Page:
Developing a global community of Korean adopteesTodd Kwapisz grew up the only Korean in a small town in Michigan. One day his parents told him, “We want you to go back to Korea so you can learn about yourself.” He went in 1990 as a teenager. The visit, he recalls, was “profound.” He visited orphanages and saw the care the children received. Upon returning to the United States, he eventually became involved with Holt Children’s Services.
Liselotte Hae-jin Birkmose doesn’t remember having anything to do with Korea until she turned 27. To begin with, there were only about 200 Koreans in Denmark as she was growing up. Until recently, there were no Korean restaurants.
But when she reached her late 20s, she decided to learn Korean so she could search for her birth parents.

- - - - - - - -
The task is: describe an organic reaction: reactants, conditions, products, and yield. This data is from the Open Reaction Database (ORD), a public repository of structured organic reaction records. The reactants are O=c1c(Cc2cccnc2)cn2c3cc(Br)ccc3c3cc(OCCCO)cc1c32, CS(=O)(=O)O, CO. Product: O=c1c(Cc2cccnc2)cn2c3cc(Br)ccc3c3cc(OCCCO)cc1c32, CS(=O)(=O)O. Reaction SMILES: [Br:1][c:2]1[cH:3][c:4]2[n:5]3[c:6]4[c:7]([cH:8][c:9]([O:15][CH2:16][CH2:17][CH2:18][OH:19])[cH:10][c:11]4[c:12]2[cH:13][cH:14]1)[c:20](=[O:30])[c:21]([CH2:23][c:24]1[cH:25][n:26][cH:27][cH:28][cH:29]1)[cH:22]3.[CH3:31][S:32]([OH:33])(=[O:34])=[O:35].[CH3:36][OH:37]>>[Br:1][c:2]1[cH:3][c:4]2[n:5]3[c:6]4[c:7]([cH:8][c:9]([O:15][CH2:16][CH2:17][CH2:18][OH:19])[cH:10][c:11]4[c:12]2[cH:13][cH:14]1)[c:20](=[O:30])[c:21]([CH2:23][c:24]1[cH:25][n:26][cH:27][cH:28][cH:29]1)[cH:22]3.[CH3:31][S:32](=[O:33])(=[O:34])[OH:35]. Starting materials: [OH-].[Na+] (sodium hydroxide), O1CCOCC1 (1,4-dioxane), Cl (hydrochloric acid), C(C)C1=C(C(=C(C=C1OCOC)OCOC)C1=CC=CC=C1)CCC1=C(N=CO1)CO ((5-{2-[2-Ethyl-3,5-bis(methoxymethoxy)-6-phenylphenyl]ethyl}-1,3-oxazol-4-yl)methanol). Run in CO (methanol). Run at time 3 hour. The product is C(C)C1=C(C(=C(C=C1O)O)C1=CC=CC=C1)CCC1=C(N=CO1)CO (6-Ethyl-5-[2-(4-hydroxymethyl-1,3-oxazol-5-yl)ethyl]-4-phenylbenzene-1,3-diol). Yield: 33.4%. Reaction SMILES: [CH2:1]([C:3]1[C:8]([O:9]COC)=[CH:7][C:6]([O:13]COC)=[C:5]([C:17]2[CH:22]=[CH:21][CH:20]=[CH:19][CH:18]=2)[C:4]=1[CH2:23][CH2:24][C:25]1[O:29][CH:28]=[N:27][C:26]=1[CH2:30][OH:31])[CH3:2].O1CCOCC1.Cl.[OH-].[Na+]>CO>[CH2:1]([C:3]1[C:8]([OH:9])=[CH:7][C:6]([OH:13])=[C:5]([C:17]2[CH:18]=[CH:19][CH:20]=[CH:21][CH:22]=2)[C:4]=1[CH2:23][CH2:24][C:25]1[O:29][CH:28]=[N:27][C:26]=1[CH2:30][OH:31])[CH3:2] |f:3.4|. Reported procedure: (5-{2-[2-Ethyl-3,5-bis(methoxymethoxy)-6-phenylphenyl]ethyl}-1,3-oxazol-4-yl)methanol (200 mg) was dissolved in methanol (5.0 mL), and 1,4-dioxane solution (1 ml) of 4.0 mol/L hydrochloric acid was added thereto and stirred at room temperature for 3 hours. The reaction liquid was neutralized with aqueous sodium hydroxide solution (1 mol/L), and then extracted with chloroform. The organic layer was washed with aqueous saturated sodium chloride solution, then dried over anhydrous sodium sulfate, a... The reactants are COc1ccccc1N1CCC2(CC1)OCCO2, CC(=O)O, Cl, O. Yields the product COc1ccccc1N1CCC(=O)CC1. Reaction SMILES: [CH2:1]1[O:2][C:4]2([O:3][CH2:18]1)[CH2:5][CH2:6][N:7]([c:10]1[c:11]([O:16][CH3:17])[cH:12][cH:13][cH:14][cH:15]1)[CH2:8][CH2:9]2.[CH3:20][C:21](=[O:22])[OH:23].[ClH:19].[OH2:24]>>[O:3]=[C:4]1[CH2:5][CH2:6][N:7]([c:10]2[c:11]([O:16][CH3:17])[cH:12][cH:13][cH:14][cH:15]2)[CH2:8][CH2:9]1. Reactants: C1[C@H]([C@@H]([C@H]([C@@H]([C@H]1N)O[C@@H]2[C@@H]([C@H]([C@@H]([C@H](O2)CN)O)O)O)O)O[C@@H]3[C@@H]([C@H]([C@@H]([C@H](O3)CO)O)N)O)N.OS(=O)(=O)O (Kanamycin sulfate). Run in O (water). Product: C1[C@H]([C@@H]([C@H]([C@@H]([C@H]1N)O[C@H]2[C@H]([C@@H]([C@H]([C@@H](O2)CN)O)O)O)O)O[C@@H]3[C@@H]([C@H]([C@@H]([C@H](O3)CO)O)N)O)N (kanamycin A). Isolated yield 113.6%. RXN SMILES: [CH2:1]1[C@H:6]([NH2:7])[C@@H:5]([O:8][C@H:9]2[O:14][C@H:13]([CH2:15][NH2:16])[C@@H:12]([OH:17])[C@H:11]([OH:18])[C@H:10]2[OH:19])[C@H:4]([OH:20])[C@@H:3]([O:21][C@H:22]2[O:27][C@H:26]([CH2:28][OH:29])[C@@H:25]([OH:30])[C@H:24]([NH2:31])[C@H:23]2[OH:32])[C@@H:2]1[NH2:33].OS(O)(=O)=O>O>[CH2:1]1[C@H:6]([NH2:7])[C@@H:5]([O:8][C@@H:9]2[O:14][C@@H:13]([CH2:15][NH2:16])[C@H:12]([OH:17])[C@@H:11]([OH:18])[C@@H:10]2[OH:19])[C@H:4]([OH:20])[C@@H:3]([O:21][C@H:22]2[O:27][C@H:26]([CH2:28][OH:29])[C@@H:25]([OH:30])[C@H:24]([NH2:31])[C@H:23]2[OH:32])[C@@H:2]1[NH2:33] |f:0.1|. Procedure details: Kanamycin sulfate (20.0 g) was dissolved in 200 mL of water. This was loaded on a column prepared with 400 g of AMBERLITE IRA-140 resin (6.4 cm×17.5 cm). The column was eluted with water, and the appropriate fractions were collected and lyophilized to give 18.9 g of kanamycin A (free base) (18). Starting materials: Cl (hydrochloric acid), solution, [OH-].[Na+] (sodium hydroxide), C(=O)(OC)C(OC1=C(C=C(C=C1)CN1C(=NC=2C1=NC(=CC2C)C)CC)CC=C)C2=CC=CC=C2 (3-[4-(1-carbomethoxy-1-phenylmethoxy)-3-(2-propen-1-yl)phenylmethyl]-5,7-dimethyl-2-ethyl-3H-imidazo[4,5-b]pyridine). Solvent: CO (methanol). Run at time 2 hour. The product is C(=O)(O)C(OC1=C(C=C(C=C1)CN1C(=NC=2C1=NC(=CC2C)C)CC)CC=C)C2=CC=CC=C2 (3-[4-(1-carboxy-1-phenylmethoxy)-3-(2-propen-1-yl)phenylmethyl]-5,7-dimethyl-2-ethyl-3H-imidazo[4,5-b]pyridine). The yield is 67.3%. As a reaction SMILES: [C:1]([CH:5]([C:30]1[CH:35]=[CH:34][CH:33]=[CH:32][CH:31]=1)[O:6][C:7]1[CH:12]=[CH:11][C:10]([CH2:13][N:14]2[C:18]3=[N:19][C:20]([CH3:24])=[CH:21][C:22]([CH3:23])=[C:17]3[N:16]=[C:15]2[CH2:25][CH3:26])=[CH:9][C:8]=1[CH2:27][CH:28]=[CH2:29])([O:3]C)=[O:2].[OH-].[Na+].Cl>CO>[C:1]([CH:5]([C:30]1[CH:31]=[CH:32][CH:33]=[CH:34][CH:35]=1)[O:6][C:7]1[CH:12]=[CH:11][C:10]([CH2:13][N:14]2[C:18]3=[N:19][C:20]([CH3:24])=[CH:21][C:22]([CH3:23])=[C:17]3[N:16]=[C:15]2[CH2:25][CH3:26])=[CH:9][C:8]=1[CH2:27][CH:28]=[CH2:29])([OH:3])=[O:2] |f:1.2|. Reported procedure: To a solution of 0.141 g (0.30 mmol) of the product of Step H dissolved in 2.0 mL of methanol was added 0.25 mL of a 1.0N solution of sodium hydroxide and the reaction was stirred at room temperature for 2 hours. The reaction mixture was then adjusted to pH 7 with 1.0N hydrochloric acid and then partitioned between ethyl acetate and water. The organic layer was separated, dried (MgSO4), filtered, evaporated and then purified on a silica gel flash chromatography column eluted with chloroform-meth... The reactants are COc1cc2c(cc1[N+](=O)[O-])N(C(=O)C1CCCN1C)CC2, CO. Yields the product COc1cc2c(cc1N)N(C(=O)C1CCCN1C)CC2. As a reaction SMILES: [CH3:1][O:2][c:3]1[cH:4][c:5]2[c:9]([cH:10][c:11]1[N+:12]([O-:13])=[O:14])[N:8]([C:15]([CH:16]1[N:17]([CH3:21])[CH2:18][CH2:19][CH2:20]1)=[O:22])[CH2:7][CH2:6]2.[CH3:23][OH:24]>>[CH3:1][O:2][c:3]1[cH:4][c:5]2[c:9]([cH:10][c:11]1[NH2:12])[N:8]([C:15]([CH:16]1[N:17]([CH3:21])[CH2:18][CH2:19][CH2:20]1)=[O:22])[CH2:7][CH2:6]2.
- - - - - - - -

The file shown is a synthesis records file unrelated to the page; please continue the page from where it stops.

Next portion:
These are two of the people behind the Korean Adoptee Gathering 2004. Mr. Kwapisz helped organize the first gathering in Washington, D.C. in 1999; Ms. Birkmose helped organize the second one, in Norway in 2001.
Mr. Kwapisz, along with a few others, had a vision of gathering adult adoptees together. And they did. They discussed general issues like post-adoption services, race and searching for birth parents, and even facilitated bone marrow donation. “Several members had leukemia, and we thought it was important to assist our community,” Mr. Kwapisz says.
A few Europeans made it to D.C. and returned “enlightened,” says Ms. Birkmose. The subsequent gathering in Europe was more difficult because of the many languages, but once it had launched, it seemed that a community was forming.
With the third gathering underway, Mr. Kwapisz calls the experience gratifying and humbling. But what they really hope to convey is that the adoptee community is a global one. “We want Koreans to know we are very successful as a community,” he says. “It’s not about money, or the degrees we hold. We are citizens of the world, and we want to be recognized for who we are.”
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